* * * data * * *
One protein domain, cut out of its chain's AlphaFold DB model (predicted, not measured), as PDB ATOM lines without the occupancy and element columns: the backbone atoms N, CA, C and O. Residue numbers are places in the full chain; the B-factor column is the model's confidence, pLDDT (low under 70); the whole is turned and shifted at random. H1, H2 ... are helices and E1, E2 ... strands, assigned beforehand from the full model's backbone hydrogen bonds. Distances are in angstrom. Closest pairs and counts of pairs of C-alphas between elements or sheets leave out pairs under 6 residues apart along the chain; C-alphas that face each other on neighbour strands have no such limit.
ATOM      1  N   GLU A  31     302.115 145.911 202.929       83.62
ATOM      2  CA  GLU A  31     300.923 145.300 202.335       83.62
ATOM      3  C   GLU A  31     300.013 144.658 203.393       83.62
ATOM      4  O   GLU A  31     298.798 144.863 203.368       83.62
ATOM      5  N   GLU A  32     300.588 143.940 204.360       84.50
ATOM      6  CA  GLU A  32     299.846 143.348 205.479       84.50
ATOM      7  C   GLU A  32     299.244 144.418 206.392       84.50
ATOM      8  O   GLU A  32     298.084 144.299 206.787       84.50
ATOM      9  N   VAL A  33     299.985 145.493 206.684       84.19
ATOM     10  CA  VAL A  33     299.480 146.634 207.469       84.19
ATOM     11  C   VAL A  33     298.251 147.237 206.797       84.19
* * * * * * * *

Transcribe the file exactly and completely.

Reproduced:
One protein domain, cut out of its chain's AlphaFold DB model (predicted, not measured), as PDB ATOM lines without the occupancy and element columns: the backbone atoms N, CA, C and O. Residue numbers are places in the full chain; the B-factor column is the model's confidence, pLDDT (low under 70); the whole is turned and shifted at random. H1, H2 ... are helices and E1, E2 ... strands, assigned beforehand from the full model's backbone hydrogen bonds. Distances are in angstrom. Closest pairs and counts of pairs of C-alphas between elements or sheets leave out pairs under 6 residues apart along the chain; C-alphas that face each other on neighbour strands have no such limit.
ATOM      1  N   GLU A  31     302.115 145.911 202.929       83.62
ATOM      2  CA  GLU A  31     300.923 145.300 202.335       83.62
ATOM      3  C   GLU A  31     300.013 144.658 203.393       83.62
ATOM      4  O   GLU A  31     298.798 144.863 203.368       83.62
ATOM      5  N   GLU A  32     300.588 143.940 204.360       84.50
ATOM      6  CA  GLU A  32     299.846 143.348 205.479       84.50
ATOM      7  C   GLU A  32     299.244 144.418 206.392       84.50
ATOM      8  O   GLU A  32     298.084 144.299 206.787       84.50
ATOM      9  N   VAL A  33     299.985 145.493 206.684       84.19
ATOM     10  CA  VAL A  33     299.480 146.634 207.469       84.19
ATOM     11  C   VAL A  33     298.251 147.237 206.797       84.19